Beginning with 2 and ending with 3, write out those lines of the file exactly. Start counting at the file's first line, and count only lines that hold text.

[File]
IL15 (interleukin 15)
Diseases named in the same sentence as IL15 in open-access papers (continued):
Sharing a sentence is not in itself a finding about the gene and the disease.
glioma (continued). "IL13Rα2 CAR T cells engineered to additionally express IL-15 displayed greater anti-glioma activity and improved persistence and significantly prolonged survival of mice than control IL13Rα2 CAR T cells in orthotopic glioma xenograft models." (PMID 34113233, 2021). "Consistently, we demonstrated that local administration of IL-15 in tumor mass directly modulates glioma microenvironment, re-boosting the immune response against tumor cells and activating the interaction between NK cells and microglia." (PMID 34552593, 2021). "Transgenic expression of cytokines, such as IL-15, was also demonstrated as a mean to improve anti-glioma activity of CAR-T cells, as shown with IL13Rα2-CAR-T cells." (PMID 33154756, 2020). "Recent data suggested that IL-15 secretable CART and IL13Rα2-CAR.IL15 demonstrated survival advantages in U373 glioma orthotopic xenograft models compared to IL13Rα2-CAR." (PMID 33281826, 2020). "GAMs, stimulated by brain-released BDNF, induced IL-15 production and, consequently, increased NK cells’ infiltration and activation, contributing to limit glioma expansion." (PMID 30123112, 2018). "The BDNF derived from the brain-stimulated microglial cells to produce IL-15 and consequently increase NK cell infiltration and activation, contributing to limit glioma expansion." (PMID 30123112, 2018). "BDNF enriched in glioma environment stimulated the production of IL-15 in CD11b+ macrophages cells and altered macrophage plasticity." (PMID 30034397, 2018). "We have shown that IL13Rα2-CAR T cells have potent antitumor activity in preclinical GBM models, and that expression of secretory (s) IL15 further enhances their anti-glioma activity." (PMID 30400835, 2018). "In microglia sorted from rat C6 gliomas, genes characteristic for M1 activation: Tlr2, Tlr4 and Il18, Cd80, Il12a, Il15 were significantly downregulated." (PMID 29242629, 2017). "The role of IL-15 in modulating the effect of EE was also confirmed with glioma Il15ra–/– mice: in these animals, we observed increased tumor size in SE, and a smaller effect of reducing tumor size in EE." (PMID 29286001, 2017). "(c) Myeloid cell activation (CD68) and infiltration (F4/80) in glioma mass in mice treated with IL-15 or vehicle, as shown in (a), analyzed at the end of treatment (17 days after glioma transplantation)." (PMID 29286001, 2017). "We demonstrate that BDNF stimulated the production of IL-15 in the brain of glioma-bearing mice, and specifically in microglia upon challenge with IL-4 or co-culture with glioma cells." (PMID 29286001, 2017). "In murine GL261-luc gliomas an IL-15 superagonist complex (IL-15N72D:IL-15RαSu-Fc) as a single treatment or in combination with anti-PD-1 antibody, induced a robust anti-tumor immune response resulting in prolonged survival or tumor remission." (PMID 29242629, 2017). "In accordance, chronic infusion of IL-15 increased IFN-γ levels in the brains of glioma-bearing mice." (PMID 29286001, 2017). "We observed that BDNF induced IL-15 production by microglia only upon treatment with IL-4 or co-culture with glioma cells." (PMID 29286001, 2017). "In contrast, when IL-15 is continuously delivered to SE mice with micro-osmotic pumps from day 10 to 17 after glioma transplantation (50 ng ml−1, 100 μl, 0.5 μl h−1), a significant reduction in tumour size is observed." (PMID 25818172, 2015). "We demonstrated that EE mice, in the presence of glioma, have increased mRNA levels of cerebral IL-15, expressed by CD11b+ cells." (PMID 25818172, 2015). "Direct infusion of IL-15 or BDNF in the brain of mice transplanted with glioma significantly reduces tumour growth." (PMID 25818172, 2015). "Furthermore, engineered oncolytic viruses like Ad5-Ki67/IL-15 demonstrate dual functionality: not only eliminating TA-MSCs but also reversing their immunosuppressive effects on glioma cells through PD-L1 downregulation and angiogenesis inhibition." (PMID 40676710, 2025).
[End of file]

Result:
Diseases named in the same sentence as IL15 in open-access papers (continued):
Sharing a sentence is not in itself a finding about the gene and the disease.